Bitter black coffee in my favourite china…
And finally can’t resist this picture:Because it is so crazy – it’s the reflection of a tree in a muddy puddle. (Yes, there was a LOT of water around). I am working out how to get those colours together…I feel another dyeing session coming on as soon as I get home – maybe silk and alpaca for that one?
The rather magnificent piece of furniture (see other picture below) is a cope chest – obviously, you don’t want to get your copes in a twist! I was told that it is certainly medieval, probably as early as the 13th century and, apparently, one of only seven surviving. I have seen a similar chest in Wells and another in York Minster but I think this Salisbury one is my favourite. Anyone know where the other four are lurking?
Yes, the colour that I need to include in every dyeing session is BLUE – all shades from aquas to violet purples and real indigo – someone will buy it!
But over 150 miles west, along the rather amazing Jurassic coast, just over the border into East Devon. We spent a week there last month, in a pretty little fishing village called Beer. Apparently the name is not derived from the drink but is an Old English word which has something to do with forests.
I realise that I much prefer to visit these places out of season. Then you get a real sense of community, as well as, in this case, a lingering nostalgia for the days of smuggling, stone quarrying and lace making (the locals claim that Honiton was merely the marketplace for their own labour – all the famous lace was actually made in their village of course….!)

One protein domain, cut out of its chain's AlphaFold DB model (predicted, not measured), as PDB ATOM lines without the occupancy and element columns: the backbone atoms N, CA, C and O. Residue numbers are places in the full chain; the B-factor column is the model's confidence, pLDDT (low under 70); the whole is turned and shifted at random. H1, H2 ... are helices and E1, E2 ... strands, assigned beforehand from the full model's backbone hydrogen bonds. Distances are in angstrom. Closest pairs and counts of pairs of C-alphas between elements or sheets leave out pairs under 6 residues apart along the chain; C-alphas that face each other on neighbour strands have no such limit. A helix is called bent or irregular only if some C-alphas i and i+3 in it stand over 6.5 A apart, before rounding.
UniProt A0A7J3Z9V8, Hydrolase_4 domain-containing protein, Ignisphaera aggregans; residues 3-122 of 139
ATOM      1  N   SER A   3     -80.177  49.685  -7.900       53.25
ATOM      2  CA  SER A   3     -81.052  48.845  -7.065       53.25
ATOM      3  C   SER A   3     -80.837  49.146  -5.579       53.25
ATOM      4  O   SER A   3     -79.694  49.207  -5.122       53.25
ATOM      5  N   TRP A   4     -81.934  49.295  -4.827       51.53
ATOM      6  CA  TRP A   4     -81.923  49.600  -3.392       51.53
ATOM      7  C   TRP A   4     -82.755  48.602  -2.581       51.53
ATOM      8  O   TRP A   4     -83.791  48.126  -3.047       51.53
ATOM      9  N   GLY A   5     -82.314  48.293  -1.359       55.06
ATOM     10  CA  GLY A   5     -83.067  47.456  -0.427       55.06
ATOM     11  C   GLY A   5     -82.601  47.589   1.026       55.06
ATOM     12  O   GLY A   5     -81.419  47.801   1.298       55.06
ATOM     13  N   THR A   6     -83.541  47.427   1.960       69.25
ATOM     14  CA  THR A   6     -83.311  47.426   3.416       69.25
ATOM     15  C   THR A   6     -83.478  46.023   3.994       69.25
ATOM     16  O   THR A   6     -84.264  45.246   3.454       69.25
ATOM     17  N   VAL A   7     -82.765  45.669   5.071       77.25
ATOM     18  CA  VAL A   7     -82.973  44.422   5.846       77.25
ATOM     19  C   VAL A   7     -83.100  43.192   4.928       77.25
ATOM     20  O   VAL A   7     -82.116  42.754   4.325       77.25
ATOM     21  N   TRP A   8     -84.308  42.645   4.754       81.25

By sneaky detours we scored two cathedrals en route:
Exeter, with its fabulous fan vaulting
and Salisbury, just before the recent dramas
Any idea what this is ? I had to ask. Obvious once you know though….
I’d better answer a few questions next time! But it might have to wait – I’m off on my travels again tomorrow. Rural France, probably very dodgy internet, so may be some while…. Have a good Easter.
Because it doesn’t sell!
It seems that few people (apart from me) are impressed by yellow socks…. or cowls, or mittens. But that doesn’t stop me gazing at my daffodils every Spring and thinking why not…?
This yarn above was achieved by a combination of dip dyeing and hand painting .
This plum and lime one has more intense colour sections and was done by injecting the dye in several stages.
The yarn below (a rather subtle colourway called crocus – note the sneaky touch of yellow…) was almost entirely painted by hand, using a small brush.
If you are curious, take a peek at my Etsy shop (button top right) to see some other techniques.
PS. If yellow is the least popular colour, which set of shades do you think regularly flies off the shelf – and not just off Etsy? Please comment with your guess.
Answer next time!
Perfectly formed and stunningly simple, despite the snow and high winds.
My batts, however, are neither of those things – nothing to show at the moment as I haven’t quite dug my way through to the drum carder.
But I have been dyeing – five different techniques over the weekend. Several batches currently drying – pictures to follow!